I’ve always scoffed at mid-life crises. The number of dads out there buying Porsches and dying their hair gives me a lot to scoff at. Nevertheless, I’ve been feeling kinda old lately. At first, I thought it might be my daughter finishing up high school this year, or the fact that my son has the hair that I always wished I had, or the fact that my wife has not a single grey hair and looks better than the day I met her. More likely it’s my lingering fear that professionally I would one day become what I once beheld–that old crank in the corner talking about the old days of libraries and what life was like before Google and mobile phones.
I graduated from library school in the summer of 1996. Before the internet bubble had burst, before its full potential for libraries was even partially realized. As I impatiently awaited word from numerous academic libraries about the prospect of entry-level employment, I did what many new library school graduates had done, and what fewer continue to do–I approached a vendor. I thought I had struck gold…until I talked to my faculty.
The looks I received were like those of parents whose children leave home to live in a foreign country, decline to take over the family business, or decide to marry outside the faith. Genuine concern was expressed about my decision. No one had told me about “the dark side” of the profession (to be fair, no one had told me I was training to be a Jedi, either). It never occurred to me that my move would be equated with selling out, selling my soul, or worst of all, leaving the profession before I had entered it. There were only two dissenters among my esteemed Jedi masters. One who said, “Good, maybe you can do something useful.” The other, my first library mentor, was more cynically realistic, pointing out that I was thinking way too much and reminding me, “It’s your first job out of library school, it’s gonna suck no matter what it is.” *
On Monday, August 19, 1996, I started my first job out of library school at Innovative Interfaces. Even though there were many aspects of it that made my mentor’s words prophetic, I’ve never regretted the decision. My new mentor at III was one of the smartest librarians I’ve ever met, Steve Silberstein, co-founder of III. Jerry Kline, the company’s other co-founder and last private owner of III, showered his staff with advice about the library business, much of which has come back to me more poignantly in later years. I learned more at III in 2 weeks than I did in a semester of most library school classes. I made my first professional contacts, a few of whom remain my very closest friends today. When I left III and made a name for myself in the industry, my library school even invited me to come back to give a lecture. All was forgiven regarding my questionable career decisions.
After our brief stint in California and the birth of my daughter, I spent an awesome 9 years at NCSU Libraries. There isn’t enough space here to say how much that meant to me. Suffice it to say that I worked with some of the best people in the industry on some of the most exciting projects. My Ohio colleagues will back me up that I say (too often) that all good things in libraries have some lineage back to North Carolina.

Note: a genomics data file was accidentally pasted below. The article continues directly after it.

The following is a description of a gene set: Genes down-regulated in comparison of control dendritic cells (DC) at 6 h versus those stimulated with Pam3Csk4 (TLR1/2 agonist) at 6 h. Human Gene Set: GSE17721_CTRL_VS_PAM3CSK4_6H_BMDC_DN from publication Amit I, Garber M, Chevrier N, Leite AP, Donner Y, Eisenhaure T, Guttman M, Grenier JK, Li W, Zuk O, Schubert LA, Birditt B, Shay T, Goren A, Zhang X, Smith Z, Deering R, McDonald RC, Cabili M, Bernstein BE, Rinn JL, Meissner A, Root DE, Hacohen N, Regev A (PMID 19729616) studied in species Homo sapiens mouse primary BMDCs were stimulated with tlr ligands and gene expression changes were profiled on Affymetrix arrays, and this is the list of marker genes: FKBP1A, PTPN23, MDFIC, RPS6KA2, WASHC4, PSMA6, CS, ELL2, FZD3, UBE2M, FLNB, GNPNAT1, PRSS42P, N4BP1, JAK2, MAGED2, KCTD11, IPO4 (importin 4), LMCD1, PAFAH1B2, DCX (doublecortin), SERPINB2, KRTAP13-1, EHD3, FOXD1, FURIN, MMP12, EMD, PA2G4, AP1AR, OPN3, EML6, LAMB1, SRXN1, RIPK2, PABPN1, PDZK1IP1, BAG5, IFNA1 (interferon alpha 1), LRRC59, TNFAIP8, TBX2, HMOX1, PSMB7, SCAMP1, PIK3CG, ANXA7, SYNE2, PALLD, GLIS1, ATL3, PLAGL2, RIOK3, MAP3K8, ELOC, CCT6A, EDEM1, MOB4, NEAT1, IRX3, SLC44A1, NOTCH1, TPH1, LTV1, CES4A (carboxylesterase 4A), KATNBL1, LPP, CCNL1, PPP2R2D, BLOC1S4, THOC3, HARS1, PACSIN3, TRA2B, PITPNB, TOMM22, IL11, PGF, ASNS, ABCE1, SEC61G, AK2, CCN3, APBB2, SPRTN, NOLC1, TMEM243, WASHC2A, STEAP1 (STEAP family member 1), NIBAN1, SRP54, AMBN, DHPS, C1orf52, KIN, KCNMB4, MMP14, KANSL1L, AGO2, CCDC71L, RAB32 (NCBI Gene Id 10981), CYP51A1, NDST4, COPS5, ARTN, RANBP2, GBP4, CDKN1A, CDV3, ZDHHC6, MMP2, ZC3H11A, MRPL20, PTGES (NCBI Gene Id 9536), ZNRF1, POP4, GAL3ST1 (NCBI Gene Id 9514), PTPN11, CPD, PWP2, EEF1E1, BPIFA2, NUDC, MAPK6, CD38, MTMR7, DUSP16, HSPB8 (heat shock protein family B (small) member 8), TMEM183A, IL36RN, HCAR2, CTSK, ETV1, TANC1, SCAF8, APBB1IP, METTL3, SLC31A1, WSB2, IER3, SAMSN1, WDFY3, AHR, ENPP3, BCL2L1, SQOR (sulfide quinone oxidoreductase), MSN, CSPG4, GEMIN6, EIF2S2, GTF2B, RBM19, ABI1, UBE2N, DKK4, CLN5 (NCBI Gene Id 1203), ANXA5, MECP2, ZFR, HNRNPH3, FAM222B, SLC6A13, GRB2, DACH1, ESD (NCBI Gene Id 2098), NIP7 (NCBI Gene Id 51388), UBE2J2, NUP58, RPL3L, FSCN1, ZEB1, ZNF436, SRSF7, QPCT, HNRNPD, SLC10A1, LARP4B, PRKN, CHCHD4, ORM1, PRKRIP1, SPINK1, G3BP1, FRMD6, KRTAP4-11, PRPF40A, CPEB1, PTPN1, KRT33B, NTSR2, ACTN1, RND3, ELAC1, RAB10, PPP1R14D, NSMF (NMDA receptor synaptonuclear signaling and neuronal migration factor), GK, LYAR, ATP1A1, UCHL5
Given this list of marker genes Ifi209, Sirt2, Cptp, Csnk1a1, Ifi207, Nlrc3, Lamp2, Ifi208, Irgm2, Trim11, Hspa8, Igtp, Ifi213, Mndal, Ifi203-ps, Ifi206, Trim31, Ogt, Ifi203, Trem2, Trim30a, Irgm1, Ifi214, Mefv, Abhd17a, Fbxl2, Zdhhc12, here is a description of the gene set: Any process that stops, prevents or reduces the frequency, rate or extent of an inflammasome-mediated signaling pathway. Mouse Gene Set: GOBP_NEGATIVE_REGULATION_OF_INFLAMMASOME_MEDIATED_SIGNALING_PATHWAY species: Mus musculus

And now almost 9 more years at OCLC. From small private academic as a paraprofessional to for-profit vendor to large research library, to non-profit cooperative. My time at OCLC has been the most rewarding. That MBA I planned to get before I was 40 was essentially earned on the job. I was given the reins of the biggest project of my career, managed multi-million dollar business lines, traveled the world, and I’ve worked with the smartest most dedicated people in our industry…at OCLC, OCLC’s partners, and among the worldwide OCLC membership. And my new role developing new communities of users is a dream job that now also includes managerial responsibility for the OCLC corporate library. I’ve been thinking about adding “Library Director” to my resume now (though I can take nothing away from the wonderful Kem Lang, who actually directs and runs the library).
It’s been a great 20 years! I hope no one looks at me like the crank I once feared. To those who would call me a bit prickly, I remind them that I earned the nickname “Mr. Crabby” in my mid-twenties. If I’ve cranked about libraries, it’s been in an effort to improve them. I’ve endeavored to rock the boat forward. My secret to success was a sincere earnestness for libraries to be successful. I started my career with that perfect combination of ignorance and arrogance. The former will invite ridicule from the profession’s old guard; the latter might get you noticed over the din and disruption that is often present in our profession. I was lucky. I was able to transform ignorance and arrogance into curiosity and ambition, a much better recipe for long-term success in this business we call libraries.
No mid-life or mid-career crisis for me. Instead, I’m looking forward to the next 20 years with excitement for what’s to come.